Free Movement Regime (FMR)

GS Paper III

News Excerpt:

The Union government is all set to scrap the Free Movement Regime (FMR) along the Myanmar border as border security is the Centre’s domain.

  • The Ministry had constituted a committee headed by Rina Mitra to examine various methods to curb the misuse of free movement along the Myanmar border.

Background:

  • India and Myanmar share an unfenced border, and people on either side have familial and ethnic ties, which prompted the arrangement in the 1970s. 
    • India shares a 1,643 km-long border with Myanmar, which passes through the States of Arunachal Pradesh (520 km), Nagaland (215 km), Manipur (398 km), and Mizoram (510 km).
    • The migrants belonging to the Kuki-Chin-Zo ethnic group share ethnic ties with communities in Mizoram and Manipur.
  • Under the FMR, every member of the hill tribes, either a citizen of India or a citizen of Myanmar, who resides within 16 km on either side of the border, can cross the border on the production of a border pass.
    • The border pass remains valid for a year, and they can stay for up to two weeks per visit.
    • The FMR was implemented in 2018 as part of the Indian government’s Act East policy when diplomatic relations between India and Myanmar were on the upswing.
  • Under the upcoming regulation, around 300 km of the border will be fenced.
  • The Manipur government has suspended the FMR since 2020 following the COVID-19 pandemic.

Significance of FMR:

  • The British demarcated the border between India and Myanmar in 1826 without seeking the people's opinion in the region.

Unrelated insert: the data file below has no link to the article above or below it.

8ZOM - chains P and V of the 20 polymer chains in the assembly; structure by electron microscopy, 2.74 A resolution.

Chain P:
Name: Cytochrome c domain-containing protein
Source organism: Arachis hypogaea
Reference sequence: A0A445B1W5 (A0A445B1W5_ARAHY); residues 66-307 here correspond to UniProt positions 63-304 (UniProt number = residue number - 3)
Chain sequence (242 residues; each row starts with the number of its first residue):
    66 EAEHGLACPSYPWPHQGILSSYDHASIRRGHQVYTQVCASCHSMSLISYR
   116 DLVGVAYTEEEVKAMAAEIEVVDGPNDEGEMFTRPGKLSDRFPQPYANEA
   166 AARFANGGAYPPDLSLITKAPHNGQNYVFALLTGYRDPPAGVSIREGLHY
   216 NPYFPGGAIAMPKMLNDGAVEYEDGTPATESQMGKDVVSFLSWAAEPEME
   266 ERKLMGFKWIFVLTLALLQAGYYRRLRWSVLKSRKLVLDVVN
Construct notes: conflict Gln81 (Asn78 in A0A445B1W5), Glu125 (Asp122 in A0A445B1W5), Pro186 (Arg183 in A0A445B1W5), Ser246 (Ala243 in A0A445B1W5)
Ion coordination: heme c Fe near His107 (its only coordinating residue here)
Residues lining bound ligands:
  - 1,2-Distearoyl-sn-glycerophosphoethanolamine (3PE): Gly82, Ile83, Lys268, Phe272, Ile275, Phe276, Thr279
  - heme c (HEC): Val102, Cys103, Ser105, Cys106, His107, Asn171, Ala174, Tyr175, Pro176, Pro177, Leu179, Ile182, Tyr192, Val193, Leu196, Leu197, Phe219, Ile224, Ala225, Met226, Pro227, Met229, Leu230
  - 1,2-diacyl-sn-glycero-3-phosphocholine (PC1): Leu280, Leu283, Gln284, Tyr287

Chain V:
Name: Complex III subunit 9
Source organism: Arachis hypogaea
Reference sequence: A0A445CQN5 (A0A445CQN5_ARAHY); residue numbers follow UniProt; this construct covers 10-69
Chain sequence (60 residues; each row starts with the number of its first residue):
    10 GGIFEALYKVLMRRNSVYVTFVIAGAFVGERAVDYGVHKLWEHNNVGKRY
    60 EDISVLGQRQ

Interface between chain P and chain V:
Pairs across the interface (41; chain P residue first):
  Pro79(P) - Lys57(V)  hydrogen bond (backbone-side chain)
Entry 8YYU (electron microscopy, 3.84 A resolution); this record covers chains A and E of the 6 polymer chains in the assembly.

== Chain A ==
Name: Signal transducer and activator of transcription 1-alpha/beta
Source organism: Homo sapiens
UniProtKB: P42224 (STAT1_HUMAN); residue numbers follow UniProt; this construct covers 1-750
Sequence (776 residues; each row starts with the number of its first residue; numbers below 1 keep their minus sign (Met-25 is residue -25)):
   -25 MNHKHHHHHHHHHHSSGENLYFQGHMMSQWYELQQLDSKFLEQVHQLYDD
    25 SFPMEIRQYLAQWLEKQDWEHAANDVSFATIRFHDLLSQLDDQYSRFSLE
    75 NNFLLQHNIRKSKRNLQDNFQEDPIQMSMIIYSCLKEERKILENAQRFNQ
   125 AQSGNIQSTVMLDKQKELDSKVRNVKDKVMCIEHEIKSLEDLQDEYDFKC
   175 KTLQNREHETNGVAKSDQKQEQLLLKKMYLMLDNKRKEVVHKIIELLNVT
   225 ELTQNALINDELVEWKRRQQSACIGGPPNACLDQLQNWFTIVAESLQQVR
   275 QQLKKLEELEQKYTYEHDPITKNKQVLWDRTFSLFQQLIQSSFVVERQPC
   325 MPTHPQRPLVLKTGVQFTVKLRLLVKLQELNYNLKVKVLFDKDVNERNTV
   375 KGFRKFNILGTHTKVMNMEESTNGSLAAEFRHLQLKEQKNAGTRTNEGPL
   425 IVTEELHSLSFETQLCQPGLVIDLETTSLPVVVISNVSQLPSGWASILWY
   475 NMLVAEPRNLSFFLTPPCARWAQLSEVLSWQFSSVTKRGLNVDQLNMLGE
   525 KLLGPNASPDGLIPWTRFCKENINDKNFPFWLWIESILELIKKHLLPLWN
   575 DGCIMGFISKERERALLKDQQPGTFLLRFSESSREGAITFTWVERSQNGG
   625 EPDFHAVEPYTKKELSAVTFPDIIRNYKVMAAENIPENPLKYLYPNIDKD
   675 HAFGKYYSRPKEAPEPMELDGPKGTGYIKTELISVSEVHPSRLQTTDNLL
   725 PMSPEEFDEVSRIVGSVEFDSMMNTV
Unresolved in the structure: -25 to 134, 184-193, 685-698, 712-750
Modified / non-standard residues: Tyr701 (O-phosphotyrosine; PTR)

• The border effectively divided people of the same ethnicity and culture into two nations without their consent.
  • People in the region have strong ethnic and familial ties across the border.
  • Apart from facilitating people-to-people contact, the FMR provide impetus to local trade and business. 
    • The region has a long history of trans-border commerce through customs and border haats. 
    • Given the low-income economy, such exchanges are vital for sustaining local livelihoods. 
  • For border people in Myanmar too, Indian towns are closer for business, education, and healthcare than those in their own country.

Need to scrap FMR:

  • The move comes in the wake of the large-scale displacement of Rohingya people from the Rakhine State in Myanmar to India. 
  • The free movement regime is misused by militants and trans-border criminals who smuggle weapons, contraband goods and fake Indian currency notes. 
  • Taking advantage of the free-movement regime, they enter India, commit crimes and escape to their relatively safer hideouts.
  • After a military coup in Myanmar in February 2021, there has been an influx of undocumented migrants, over 40,000 refugees have taken shelter in Mizoram, and around 4,000 refugees have entered Manipur.
  • The illegal migration of tribal Kuki-Chin peoples into India from Myanmar is one of the key issues in the ongoing ethnic conflict between Meiteis and Kukis in Manipur.
    • It was reported that in 2023, armed Kuki militants comprising of the Kuki National Army (KNA) and People’s Defence Force (PDF) of Mynamar and security personnel arrived in India, paving the way for a major clash between Kukis and Meiteis in the border town of Moreh in Manipur’s Tengnoupal district.

Way forward:

  • The regime has been reviewed from time to time, and most experts agree that the FMR needs better regulation.
  • Given the interests of the local population, however, neither the complete removal of the FMR nor full border fencing may be desirable. 
  • Livelihoods will be impacted, and essential travel for health care and education may be hit. 
  • Oinam’s paper argued that “it is imperative for India to tackle the issue by pursuing ‘killing the snake without breaking the stick’ approach.”
  • FMR or no FMR, it is not an easy task. And all borders, even the fenced ones, are struggling to deal with drug trafficking.

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